Okay, listen, if you’ve been smoking any of the old wacky tabacky, I need you to put it down and eat something and then take a nap and get a cup of coffee before you read this, because you are in grave danger of having your mind blown. Listen to the startling information that Shawn texted to me yesterday:
Apparently, the same crew of scientists who thought we would get excited about arsenic-thriving bacteria from California decided that we wouldn’t be too interested in their new estimates about how many stars there are in the universe, and in our galaxy, and also in the average galaxy – so they didn’t call a press conference about it.
I’d love to pretend like I understand what they’re talking about in this article right here, which seems to support Shawn’s mind-blowing text, but I’m only grasping the tail end of it. Generally speaking, there are a lot more stars than they thought.
Now, I am going to start throwing extremely large and weird-sounding numbers at you, and I’ll tell you right now, they’re probably wrong because I was unable to read that entire article without weeping and whacking my head against the desk. Just being gargantuan numbers is enough though – precise accuracy isn’t too important to my point here. So you are welcome to correct me, but you’re not going to make me feel stupid because I already do.
Anyway, the new current estimate is that there are about 300 septillion stars in our galaxy. I don’t know, the article seems like it says sextillion instead of septillion, but I’m going to have to go with Shawn on this one. I don’t know this fella who wrote the article – he could be nuts.
So there’s nothing particularly spectacular about learning that the number of stars in our galaxy has gone from one impossible-for-the-human-mind-to-really-comprehend number to that same number times three. All that means is it’s three times more incomprehensible.
What we’re talking about here is about seventeen million metric shitloads of stars, if that helps.
Now, you might think that a good way to get our minds around that number would be to compare it to something we can come closer to comprehending. I remember in school they used to talk about the number of grains of sand on all the beaches in the world, but guess what – that’s impossible to comprehend, too.
See, we’re not going to find a way to express the incomprehensible in a way that makes sense. That’s what it means to be incomprehensible. But comprehending the number isn’t the point. Let me just go ahead and compare it – as Shawn did in his Text Which Nearly Caused Me To Crash My Car Even Though I Was In The Drive Thru At White Castle – to another incomprehensible number.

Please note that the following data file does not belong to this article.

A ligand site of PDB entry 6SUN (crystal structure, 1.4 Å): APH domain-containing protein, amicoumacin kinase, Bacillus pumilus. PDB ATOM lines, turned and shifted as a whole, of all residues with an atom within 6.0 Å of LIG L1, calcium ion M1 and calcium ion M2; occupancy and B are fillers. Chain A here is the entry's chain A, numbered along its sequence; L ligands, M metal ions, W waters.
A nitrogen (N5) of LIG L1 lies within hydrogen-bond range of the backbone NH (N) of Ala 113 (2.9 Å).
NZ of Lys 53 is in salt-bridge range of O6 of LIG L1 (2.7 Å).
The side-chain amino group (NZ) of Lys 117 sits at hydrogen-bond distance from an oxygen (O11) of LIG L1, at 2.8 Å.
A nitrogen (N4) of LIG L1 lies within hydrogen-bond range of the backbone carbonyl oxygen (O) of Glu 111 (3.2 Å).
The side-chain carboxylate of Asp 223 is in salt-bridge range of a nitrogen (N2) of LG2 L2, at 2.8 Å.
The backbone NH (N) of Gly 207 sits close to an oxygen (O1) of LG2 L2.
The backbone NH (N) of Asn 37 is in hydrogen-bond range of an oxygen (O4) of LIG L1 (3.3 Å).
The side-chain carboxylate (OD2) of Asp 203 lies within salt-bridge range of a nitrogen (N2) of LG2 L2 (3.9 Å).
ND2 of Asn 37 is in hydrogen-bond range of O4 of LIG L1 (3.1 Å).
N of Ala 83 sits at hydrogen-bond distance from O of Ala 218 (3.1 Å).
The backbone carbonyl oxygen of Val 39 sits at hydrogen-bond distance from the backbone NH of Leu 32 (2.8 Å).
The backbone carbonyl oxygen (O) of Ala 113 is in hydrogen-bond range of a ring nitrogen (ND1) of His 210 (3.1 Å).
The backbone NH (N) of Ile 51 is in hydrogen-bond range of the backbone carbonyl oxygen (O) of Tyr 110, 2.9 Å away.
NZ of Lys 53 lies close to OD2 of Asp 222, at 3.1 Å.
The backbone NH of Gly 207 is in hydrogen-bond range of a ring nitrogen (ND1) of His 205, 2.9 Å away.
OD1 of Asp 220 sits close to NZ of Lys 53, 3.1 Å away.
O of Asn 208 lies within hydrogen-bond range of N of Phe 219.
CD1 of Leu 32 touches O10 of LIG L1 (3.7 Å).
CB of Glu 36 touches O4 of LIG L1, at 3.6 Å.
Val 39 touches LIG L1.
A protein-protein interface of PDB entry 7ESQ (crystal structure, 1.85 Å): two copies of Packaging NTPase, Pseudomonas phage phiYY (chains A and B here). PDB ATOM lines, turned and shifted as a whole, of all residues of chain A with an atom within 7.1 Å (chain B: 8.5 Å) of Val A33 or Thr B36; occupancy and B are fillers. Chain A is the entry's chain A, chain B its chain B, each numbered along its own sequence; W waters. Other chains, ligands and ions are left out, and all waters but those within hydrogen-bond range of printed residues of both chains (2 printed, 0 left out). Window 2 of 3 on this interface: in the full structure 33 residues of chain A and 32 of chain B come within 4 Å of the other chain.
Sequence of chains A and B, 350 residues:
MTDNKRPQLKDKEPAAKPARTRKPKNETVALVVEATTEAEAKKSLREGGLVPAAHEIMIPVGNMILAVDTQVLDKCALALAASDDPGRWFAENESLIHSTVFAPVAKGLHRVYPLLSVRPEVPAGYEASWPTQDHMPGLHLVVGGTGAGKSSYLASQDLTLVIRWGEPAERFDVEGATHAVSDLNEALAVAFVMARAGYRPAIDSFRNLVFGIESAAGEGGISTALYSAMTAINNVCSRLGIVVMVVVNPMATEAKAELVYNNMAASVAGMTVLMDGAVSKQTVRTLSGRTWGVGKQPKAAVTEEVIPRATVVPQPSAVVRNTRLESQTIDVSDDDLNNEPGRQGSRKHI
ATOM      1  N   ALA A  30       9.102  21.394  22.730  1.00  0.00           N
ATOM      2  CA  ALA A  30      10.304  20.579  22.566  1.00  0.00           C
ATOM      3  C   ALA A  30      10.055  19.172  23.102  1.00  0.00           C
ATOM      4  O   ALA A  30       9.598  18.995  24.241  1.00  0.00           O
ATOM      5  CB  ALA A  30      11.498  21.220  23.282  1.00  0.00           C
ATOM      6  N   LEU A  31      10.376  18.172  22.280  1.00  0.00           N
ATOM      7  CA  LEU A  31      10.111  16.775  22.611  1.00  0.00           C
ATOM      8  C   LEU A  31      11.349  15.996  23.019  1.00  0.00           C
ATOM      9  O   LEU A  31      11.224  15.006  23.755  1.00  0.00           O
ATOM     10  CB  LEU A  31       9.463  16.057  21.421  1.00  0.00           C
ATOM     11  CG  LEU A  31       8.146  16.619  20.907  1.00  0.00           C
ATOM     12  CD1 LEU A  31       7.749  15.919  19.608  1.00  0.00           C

Like the average number of cells in the human body – about 50 trillion. Actually, that’s a little closer to being a number we can comprehend. In order to get up to where it’s incomprehensible, you have to multiply it by the number of people on Earth (about six billion). Then you’d be looking at the number of cells in the bodies of every human being on Earth combined.
And it’s incomprehensible, all right. It is in fact the same incomprehensible number we started with.
Yes, that is correct – at least it is if you define “astronomical research” as “getting a text message from Shawn”, which I do. The number of stars in our galaxy appears to be equal to the number of cells in the bodies of the entire human race combined.
Now, from this, Shawn stopped short of concluding that clearly, we’re all brain cells in the magnificent, eons-old, galactic Mind of God Himself, that our conciousnesses comprise every conceivable thought and dream of the Almighty, and that we can now halt all scientific research because nothing will ever get more interesting than that.
No, Shawn described it as “amusing.” And also seemed to imply that, you know, since we thought there were one third that many stars yesterday, we’re probably just going to think something else later on. Don’t go attaching too much significance to it, Shawn seems to think, cause it’s just a bunch of numbers.
But that’s not what this bottle of whiskey right here thinks. This bottle of whiskey thinks, that’s it, we found God, and we’re his cells, and the reason we need to be good is because being bad is like cancer or infection. Being bad makes God itch – and listen to me, I’ll bet That Guy can scratch.
Now don’t get too excited, Christians or Muslims or Jews or Scientologists or anyone else, because the astronomers who figured this out did not get a look at the Universe’s ID. They don’t know His name, whether it’s God (seems unlikely, since that’s English and there wasn’t any English when the universe was created) or whatever that name was that Indiana Jones had to spell out in Last Crusade (seems more likely) or whether maybe it’s just a big, sleepy, Stephen King Turtle, who’s just swimming through the cosmos thinking stuff, and we’re the stuff.
All they know is, those two numbers are pretty close to equal. And yes, the universe is expanding, and yes, so is the population of Earth. That’s good enough for me. I’m going to go to the library and get a copy of Starting A Cult For Dummies. Anyone with a huge, secluded compound should give me a ringy-ding, cause I think I’m on the market for one.
Okay then, well I’m glad I could clear all that up for you. Please proceed with your normal Saturday activities.